Prolia: The Commercial (All Lies!) And My Parody (The Truth!)
Big Pharma is at it again. A well-known actress – you might know her from the acclaimed sitcom Will and Grace – sings the praises of an osteoporosis drug in a TV commercial.
If a glamorous celebrity promotes a product, then it must be good, right? Wrong! While Blythe Danner is a talented actress and probably a lovely person, her endorsement of Prolia, Amgen’s injectable drug, is not a heartfelt, well-researched position; she’s simply reading a carefully crafted script.
So I’ve written a farcical script of my own, which unlike the actual TV ad, reveals the truth about Prolia.
But first, let’s take a look at …
The Prolia Commercial
You may have already seen the commercial featuring Blythe Danner strolling confidently through an outdoor farmer’s market, buying various wares and closely inspecting and cradling a fragile glass ornament. She even climbs joyfully into a hay wagon, talking and laughing with others.
If you haven’t seen it yet, here it is:
The actress says:
“If you have post-menopausal osteoporosis and a high risk for fractures, I can tell you Prolia is proven to protect bones from fracture. But the real proof? My doctor said Prolia helped my bones get stronger. Are your bones getting stronger?”
If I Were Writing And Directing The Ad, It Would Go Something Like This…
My version of the Prolia commercial opens with Blythe Danner strolling into an open-air farmer’s market, her long summer dress blowing behind her in the breeze. There’s upbeat, energizing music playing in the background, enhancing the bright, sunny day. She turns to the camera and smiles, as if you’ve just walked up to her, and says:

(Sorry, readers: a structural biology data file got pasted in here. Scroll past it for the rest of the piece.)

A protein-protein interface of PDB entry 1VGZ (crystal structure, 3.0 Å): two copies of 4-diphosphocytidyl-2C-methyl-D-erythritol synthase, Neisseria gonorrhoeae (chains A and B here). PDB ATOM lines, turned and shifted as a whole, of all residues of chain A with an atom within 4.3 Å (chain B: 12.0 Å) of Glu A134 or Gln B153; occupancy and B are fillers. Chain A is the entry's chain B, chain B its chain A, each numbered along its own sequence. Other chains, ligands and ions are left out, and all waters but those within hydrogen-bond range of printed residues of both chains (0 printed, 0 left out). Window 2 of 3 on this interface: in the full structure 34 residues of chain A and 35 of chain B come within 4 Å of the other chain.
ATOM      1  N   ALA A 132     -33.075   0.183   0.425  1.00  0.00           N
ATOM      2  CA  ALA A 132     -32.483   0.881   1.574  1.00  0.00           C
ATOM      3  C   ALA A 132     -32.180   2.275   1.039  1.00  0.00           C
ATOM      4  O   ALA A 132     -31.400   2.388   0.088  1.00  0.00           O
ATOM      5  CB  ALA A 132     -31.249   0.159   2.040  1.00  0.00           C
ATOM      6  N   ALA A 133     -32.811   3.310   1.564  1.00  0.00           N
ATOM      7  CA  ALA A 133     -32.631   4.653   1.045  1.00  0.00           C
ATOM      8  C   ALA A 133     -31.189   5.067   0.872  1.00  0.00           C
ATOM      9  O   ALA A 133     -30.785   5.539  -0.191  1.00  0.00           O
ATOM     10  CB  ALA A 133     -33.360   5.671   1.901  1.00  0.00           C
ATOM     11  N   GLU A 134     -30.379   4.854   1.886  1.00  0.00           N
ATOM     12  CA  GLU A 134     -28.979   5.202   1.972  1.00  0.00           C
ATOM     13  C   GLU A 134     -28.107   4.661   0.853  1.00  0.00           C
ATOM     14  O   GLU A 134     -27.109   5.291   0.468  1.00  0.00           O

“Hello! Would you like to know what I’m doing? Believe it or not, I’m shopping to make my bones stronger! Come along, I’ll show you.”
Blythe turns and keeps walking, and the scene cuts to one of the vendor stalls, where she’s tucking some fresh tomatoes into her shopping bag. She looks directly into the camera and says:
“If you’ve been diagnosed with osteoporosis, your doctor may have prescribed the twice-yearly injectable drug Prolia. I know mine did. You see, I wanted to avoid bisphosphonates, and I thought Prolia was different, but now I know I was wrong.”
She then turns and walks to another stall, chatting and smiling at various shoppers along the way.
As she heads for the bins of fresh kale, she says:
“When my doctor saw my bone scan results showing I had osteoporosis, she wrote me a prescription for the twice-a-year Prolia injection. She told me I was facing painful fractures, pain, and incapacitation if I didn’t take the medicine. I was petrified!”
The scene cuts to Ms. Danner walking around the market, fresh kale poking from the top of her shopping bag. Then a series of quick clips show her selecting apples, broccoli, and green beans. She sits down on a bench as the activity of the market fades behind her.
Once again, she addresses the audience:
“Thankfully, I didn’t listen to my doctor, and set out to find the truth about Prolia. I learned that it really isn’t that different from bisphosphonates such as Fosamax and Boniva. Prolia does the same thing bisphosphonates do, but using a different mechanism – basically stopping bones from remodeling the way nature intended. So instead of taking Prolia, I’ve decided to follow a drug-free path to prevent fractures, such as including bone-building, alkalizing foods in my diet.”